The New Jewish Theatre opens its nineteenth season with the Neil Simon comedy "The Sunshine Boys," a sweet tribute to the era of vaudeville that's also an honest look at aging in an American culture increasingly focused on youth. Engaging performances and a pleasantly amusing script ensure this show is entertaining even for audiences with no recollection of the uniquely American variety of entertainment known as vaudeville.
Neil Simon's "Laughter on the 23rd Floor" is a memory play. A writer remembers his younger days and the people he worked with on his first job in the big time.
It occurred to me watching “The Good Doctor” this time that its eight vignettes both riff on sketch comedy shows like Sid Caesar’s “Your Show of Shows" where playwright Neil Simon got his start, and are extended jokes. They all have a setup, middle and a punch line or “punch situation” of one kind or another.
The New Jewish Theatre’s production of Neil Simon’s Lost in Yonkers is a delight from beginning to end. It isn’t a perfect play, but under the sure direction of Doug Finlayson and the abundance of talent on stage and behind the scenes, it is rendered as a lovely and relatable story of family with all that word emotions that powerful word connotes.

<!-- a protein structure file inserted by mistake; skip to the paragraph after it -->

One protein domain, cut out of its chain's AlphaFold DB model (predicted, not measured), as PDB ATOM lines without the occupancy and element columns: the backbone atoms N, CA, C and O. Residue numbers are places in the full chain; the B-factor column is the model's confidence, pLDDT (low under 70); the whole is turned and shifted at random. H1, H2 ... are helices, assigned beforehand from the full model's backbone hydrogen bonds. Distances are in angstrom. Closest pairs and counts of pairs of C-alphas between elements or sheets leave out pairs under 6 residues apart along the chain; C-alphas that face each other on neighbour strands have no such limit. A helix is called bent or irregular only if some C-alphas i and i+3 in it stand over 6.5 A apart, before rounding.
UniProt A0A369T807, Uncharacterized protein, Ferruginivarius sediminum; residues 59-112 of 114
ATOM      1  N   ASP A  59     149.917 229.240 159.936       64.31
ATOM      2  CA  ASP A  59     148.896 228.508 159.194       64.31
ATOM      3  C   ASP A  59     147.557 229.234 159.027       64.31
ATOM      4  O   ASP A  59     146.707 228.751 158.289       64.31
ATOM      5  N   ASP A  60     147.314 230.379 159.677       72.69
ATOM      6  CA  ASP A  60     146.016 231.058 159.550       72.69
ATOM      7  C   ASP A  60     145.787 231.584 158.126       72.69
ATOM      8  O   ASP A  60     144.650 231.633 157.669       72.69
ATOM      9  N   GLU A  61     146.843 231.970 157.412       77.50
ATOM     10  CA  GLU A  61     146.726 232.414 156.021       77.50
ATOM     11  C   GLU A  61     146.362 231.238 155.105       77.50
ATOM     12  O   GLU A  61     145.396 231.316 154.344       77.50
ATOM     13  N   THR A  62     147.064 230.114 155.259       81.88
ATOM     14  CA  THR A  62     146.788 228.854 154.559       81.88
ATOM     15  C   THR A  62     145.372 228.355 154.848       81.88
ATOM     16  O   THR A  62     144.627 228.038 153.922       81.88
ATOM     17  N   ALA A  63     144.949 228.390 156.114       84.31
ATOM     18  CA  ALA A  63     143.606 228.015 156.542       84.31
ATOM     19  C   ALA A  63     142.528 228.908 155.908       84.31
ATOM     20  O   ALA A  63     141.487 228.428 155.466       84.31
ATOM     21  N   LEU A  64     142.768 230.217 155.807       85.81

There's something just very simple, and pure, and satisfying about good theatre. A good script, in the hands of capable actors, and with competent technical support, is more rare than one might think. But not so rare that you can't see it now in St. Louis Actors' Studio's current production of Neil Simon's The Sunshine Boys. Being presented at the intimate Gaslight Theatre in midtown St. Louis, this production is just good theatre. Not perfect theatre, but VERY GOOD theatre.
Dr. Anton Chekhov wrote short humor pieces to help pay his way through medical school long before he became one of Russia's (and the world) foremost playwrights. Neil Simon's nickname is "Doc," because of his talent as a play doctor. The former's stories and sketches aren't very funny anymore, but they found a second life after Simon performed his ultimate fix-it, adapting the old tales to appeal to modern sensibilities; a second opinion, in a way. And Avalon's slick production of the result, The Good Doctor, provides a lot of laughter which is, of course, the best medicine.